Released: 20.01.15
My Train Tracks Rating: 9/10
It’s been almost 4 years to the day since The Decemberists‘ last outing with “The King is Dead” (2011). That album marked the point at which Colin Meloy‘s band set a new course away from the progressive indie folk stylings of their previous offerings towards a new land where rock and pop stylings and more obvious hooks and melodies and arrangements are painted throughout the band’s songs. That’s not to say, that this doesn’t sound like a Decemberists album because it does and long time fans will still hear and feel much to love. There is, however, a larger step towards the indie pop and rock territory on this than any previous Decemberists album. That’s not a bad thing and whilst “What a Terrible World, What a Beautiful World” may not have the same thematic consistency of albums like “The Hazards of Love” (2009) or “The Crane’s Wife” (2006) it is a fine album with some brilliant touches. The opening track “The Singer Addresses His Audience” welcomes the listener in “We know, we know we belong to ya” but goes on to apologise that “we know you built your lives around us. But we had to change some”. It’s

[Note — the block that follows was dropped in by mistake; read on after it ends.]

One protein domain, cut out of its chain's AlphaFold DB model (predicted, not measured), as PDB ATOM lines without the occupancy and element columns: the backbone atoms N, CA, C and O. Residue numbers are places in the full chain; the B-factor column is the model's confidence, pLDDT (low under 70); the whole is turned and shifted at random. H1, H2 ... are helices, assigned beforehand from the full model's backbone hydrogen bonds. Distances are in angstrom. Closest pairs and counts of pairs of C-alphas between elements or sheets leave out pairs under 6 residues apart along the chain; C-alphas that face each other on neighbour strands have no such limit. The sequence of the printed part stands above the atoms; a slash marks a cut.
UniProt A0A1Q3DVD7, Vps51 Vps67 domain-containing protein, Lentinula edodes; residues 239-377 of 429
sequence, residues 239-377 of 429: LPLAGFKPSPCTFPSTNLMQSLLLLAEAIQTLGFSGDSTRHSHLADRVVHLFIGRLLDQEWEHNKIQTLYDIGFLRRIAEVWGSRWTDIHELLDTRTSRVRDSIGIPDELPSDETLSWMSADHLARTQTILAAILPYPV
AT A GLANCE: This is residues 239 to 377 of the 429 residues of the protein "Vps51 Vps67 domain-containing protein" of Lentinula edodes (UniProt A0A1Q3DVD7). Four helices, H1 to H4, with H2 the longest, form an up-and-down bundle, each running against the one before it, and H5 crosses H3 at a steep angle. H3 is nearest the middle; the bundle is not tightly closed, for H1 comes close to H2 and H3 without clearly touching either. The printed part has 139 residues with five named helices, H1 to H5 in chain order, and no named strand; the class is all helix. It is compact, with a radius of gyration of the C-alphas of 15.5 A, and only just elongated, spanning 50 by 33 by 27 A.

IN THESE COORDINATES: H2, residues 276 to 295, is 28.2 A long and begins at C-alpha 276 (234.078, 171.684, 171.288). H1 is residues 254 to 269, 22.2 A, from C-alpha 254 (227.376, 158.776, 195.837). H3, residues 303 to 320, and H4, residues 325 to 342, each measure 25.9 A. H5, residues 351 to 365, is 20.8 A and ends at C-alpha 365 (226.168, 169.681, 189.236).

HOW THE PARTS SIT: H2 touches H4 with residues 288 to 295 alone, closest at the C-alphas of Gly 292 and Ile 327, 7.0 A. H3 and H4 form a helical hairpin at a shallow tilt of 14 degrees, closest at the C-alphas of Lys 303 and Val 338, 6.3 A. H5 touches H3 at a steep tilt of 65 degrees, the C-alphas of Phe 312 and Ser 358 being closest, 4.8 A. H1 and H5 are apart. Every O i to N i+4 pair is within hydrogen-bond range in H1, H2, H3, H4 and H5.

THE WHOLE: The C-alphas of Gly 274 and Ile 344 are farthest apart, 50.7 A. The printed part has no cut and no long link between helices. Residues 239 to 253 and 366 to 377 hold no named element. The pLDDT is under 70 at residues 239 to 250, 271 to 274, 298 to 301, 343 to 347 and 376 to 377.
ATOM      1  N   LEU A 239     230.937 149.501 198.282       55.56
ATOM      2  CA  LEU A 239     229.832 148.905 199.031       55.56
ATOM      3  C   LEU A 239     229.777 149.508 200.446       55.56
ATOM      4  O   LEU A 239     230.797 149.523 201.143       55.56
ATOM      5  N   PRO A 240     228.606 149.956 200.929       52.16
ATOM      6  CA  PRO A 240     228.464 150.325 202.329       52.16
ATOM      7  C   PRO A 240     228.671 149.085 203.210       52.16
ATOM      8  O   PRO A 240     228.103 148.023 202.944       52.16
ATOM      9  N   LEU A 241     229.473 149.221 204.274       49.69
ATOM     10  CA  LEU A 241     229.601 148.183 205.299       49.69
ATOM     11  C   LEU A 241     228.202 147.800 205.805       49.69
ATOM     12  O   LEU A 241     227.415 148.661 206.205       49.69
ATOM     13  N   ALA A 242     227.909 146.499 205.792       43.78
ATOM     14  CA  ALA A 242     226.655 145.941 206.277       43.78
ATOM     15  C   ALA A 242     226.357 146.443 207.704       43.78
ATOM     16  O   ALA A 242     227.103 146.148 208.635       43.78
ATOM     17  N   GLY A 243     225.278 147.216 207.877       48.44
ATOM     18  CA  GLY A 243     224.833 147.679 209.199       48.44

a nice opener as it feels like the band is talking directly to the listener which makes you prick up your ears and think, OK, go on then. “Cavalry Captain” is more like the old Decemberists although with a much smoother cafe latte production. “Philomela” is where the pop sensibility really kicks in. Sounding like it could have come out of Phil Spector’s studio, full of Wall of Sound girl group oo’s and ah’s, it works really well. As usual, Meloy’s writing is poetic and thoughtful. He fits a lot of narrative into so few words such as on “Lake Song” – “Down by the lake we were overturning pebbles and upending all the animals alight and I took a drag from your cigarette and pinched it ‘tween my finger and thumbs till it had died” – his words working with the music to create a vivid world. “The Wrong Year” sounds like it could have featured on an REM album, lovely jangly guitars from Chris Funk throughout, a bit Johnny Marr in parts. “Carolina Low” is just Meloy and a guitar (with some sweet background vocals) leaning towards Southern Soul and managing to create an epic sound. “Anti-Summersong” is tongue in cheek and includes some call and response parts which don’t quite fit with the song but it is still fun. “Mistral” is another standout track. Great tune, lovely melodies, nice choral background vocals and interesting instrumentation including a honky tonk piano with very few lyrics describing a holiday abroad and reflection on life – “Won’t the mistral blow it all away?”. The album ends ironically with “Beginning Song” is a call to action although it’s not entirely clear what action is being called for. Maybe Meloy is asking the listener to do something, anything, just get out of your seat and grab the world – “Document the world inside your skin, the tenor of your shins, the timbre of your limbs”. It’s a hopeful song and sounds the start a confident statement about the next phase of the Decemberists musical journey. “What a Terrible World, What a Beautiful World” is not a concept album but is an album packed full of great songs and tight lyrics and is my first contender for a year end ‘best of 2015 slot’. The band are touring the UK in February and March 2015 and are definitely ones to see.